The first trial of the ‘SharkGuard’ technology reduced the bycatch of blue sharks and pelagic rays by as much as 91 per cent, but didn’t impact the tuna that fishers were targeting
21 November 2022
Grey reef sharks (Carcharhinus amblyrhynchos) in Bora BoraAn electric pulse-emitting, pinkie-finger-sized device attached to fishing hooks appears to dramatically reduce the accidental catch of sharks and rays in initial field tests. The technology, called “SharkGuard”, could enable fishers to harvest target species like tuna while limiting unintentional bycatch deaths of sharks around the world.
Since 1970, the global abundance of sharks and rays has declined by 71 per cent. A major cause of this has been accidental snags on longline fishing hooks, which consist of a horizontal main line with hundreds or thousands of hooks trailing below.
The SharkGuard device hitches a ride on this same fishing gear and is affixed a few centimetres above a hook. The device – about the size and shape of a AA battery – works by emitting a pulsing electric charge that creates an electromagnetic field around the SharkGuard’s position.
Sharks and rays have electrosensory organs in their skin that detect subtle changes in underwater electric fields. So, the aim of the pulsing device is to “overwhelm the senses” says Phil Doherty at the University of Exeter in the UK. Like a human standing too close to a speaker blasting music, “it’s overstimulating”, he says.
To test the technology, Doherty and his colleagues deployed SharkGuard on two fishing vessels off the coastline of southern France over 11 different trips in the summer of 2021. Each vessel was equipped with 22 longlines with more than 9000 hooks. On both ships, half of the hooks were secured with a SharkGuard device in an alternating pattern to see if there was a difference in shark bycatch between pulsing and non-pulsing hooks. SharkGuard reduced the bycatch of blue sharks (Prionace glauca) and pelagic stingrays (Pteroplatytrygon violacea) by 91 and 71 per cent, respectively. Bluefin tuna (Thunnus thynnus), which lack electrosensory organs, appeared unbothered.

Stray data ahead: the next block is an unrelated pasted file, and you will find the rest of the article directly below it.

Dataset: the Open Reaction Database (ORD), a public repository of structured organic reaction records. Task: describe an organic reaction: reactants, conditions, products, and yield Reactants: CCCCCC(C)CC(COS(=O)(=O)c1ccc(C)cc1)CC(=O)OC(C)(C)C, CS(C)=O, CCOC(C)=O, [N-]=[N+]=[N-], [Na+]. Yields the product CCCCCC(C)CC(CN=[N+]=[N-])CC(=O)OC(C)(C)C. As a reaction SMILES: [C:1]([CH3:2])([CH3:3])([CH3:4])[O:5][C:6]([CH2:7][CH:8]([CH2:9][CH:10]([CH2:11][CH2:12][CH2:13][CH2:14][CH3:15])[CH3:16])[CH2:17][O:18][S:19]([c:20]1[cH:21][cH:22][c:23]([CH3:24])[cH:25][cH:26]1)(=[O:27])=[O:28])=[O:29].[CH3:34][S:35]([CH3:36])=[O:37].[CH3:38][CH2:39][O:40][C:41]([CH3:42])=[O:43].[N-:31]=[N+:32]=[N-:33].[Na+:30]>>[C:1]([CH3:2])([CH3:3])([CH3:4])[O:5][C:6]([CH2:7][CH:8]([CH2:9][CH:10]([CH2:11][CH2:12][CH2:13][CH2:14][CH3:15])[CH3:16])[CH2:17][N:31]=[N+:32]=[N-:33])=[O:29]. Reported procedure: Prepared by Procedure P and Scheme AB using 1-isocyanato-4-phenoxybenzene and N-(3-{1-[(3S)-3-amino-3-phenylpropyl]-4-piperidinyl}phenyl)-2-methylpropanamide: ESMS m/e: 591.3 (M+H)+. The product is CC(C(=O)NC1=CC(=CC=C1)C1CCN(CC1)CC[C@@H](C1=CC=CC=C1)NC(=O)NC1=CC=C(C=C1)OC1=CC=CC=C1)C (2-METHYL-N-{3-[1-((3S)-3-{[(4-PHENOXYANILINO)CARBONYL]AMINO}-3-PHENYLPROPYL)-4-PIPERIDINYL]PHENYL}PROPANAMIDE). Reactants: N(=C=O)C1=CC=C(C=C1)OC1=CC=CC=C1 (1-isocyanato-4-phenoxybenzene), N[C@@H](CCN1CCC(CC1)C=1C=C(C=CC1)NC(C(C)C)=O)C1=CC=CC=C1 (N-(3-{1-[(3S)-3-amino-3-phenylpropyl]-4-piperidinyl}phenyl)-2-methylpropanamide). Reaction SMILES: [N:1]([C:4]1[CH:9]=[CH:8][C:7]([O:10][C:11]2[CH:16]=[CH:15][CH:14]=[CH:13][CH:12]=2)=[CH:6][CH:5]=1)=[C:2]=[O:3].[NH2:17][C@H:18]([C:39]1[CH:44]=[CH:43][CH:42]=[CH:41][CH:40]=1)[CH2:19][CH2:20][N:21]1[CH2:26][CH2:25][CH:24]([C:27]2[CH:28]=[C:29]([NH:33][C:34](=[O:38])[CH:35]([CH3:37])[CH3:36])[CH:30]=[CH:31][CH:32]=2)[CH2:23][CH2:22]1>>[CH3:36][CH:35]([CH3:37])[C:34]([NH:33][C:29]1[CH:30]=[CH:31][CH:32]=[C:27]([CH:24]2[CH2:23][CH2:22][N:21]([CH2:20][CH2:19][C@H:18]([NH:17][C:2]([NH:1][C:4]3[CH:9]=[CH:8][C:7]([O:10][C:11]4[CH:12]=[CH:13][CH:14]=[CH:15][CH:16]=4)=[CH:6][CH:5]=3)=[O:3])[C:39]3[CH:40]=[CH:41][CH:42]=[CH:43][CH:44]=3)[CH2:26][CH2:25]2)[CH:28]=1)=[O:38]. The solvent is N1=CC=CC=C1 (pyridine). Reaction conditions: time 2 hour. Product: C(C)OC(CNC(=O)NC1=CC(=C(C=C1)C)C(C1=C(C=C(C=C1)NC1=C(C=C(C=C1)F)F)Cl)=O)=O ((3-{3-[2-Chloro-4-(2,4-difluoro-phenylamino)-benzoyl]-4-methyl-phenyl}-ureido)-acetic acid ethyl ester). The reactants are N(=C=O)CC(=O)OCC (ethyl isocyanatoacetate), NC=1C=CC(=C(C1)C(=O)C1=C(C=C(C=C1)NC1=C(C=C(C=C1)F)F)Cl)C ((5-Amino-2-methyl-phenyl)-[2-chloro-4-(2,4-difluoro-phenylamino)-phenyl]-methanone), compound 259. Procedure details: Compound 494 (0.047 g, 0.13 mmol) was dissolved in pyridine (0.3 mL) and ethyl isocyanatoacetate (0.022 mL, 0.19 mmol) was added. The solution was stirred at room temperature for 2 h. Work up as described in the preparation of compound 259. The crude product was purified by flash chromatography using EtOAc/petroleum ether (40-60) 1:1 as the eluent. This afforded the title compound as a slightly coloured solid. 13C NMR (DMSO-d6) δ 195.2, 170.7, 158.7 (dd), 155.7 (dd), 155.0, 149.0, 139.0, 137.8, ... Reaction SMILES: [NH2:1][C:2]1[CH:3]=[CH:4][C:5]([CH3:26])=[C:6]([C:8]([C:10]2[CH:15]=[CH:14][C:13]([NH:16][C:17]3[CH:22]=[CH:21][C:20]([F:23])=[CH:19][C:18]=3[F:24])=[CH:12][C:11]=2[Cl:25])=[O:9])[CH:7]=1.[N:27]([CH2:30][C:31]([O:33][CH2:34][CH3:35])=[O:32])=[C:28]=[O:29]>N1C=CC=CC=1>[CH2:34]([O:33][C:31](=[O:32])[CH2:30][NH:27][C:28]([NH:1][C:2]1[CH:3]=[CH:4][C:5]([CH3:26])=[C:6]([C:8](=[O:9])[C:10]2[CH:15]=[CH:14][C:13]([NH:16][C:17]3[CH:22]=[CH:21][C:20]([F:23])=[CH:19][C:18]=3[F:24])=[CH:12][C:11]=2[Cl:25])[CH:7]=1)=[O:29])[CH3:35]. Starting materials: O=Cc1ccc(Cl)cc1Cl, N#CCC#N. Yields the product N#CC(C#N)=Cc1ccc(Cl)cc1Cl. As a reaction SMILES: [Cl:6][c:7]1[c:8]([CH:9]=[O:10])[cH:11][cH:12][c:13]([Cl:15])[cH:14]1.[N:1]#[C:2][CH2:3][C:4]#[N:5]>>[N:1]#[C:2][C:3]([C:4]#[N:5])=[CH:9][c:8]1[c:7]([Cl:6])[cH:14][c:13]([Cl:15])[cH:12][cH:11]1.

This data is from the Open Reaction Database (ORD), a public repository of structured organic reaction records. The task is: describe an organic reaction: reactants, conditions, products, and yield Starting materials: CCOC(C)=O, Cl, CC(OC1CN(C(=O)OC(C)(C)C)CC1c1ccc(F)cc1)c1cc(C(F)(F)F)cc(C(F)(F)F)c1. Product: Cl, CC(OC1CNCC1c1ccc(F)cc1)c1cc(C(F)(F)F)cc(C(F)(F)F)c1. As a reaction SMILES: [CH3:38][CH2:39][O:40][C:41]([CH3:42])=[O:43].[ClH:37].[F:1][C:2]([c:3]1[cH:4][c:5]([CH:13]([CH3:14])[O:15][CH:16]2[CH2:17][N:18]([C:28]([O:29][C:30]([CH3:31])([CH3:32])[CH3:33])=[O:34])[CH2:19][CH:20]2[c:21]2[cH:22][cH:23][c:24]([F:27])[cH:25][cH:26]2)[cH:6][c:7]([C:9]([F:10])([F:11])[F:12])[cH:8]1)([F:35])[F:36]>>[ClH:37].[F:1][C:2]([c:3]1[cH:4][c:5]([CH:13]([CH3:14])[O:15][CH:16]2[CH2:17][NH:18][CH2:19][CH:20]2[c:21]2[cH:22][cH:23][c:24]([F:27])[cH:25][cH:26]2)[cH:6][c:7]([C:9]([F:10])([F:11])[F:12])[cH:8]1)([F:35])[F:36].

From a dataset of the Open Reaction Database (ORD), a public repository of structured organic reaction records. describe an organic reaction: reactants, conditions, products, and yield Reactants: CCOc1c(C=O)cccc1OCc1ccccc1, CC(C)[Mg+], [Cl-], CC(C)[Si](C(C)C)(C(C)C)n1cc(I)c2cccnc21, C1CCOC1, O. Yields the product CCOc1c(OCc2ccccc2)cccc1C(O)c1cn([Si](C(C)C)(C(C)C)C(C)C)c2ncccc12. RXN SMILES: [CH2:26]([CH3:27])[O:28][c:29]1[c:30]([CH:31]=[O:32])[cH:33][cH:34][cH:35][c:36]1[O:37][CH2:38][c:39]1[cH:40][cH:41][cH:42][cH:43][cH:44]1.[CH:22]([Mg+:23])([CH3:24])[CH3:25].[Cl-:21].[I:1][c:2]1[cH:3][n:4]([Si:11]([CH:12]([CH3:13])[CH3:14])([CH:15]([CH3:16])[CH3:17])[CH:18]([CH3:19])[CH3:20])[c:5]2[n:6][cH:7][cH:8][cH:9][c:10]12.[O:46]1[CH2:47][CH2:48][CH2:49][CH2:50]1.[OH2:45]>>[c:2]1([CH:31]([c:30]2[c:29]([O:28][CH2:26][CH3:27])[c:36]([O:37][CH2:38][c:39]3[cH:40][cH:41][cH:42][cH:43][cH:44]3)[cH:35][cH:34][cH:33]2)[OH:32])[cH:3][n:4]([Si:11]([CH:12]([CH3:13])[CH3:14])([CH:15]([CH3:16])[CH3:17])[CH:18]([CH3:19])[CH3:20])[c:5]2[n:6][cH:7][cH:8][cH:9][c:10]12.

Doherty was impressed by how well the device performed in the field.
“I was quite shocked, especially at the blue shark… I mean, that’s huge.”
Though SharkGuard shows initial promise, the results should be taken with caution, says Nicholas Dulvy at Simon Fraser University in Canada who was not involved in the work. The device may have varying effectiveness between different shark or ray species, as each has a unique configuration of electrosensory organs.
“It would be really interesting to see how this works in, say, hammerhead and silky sharks,” says Dulvy.
Outfitting a longline fishing vessel with SharkGuard costs about $20,000 and the devices have a battery life of 65 hours, something developer Fishtek Marine is currently working to extend. Still, the upfront cost and effort could be offset by allowing fishers to haul in more of the target species.
Journal reference: Current Biology, DOI: 10.1016/j.cub.2022.09.003
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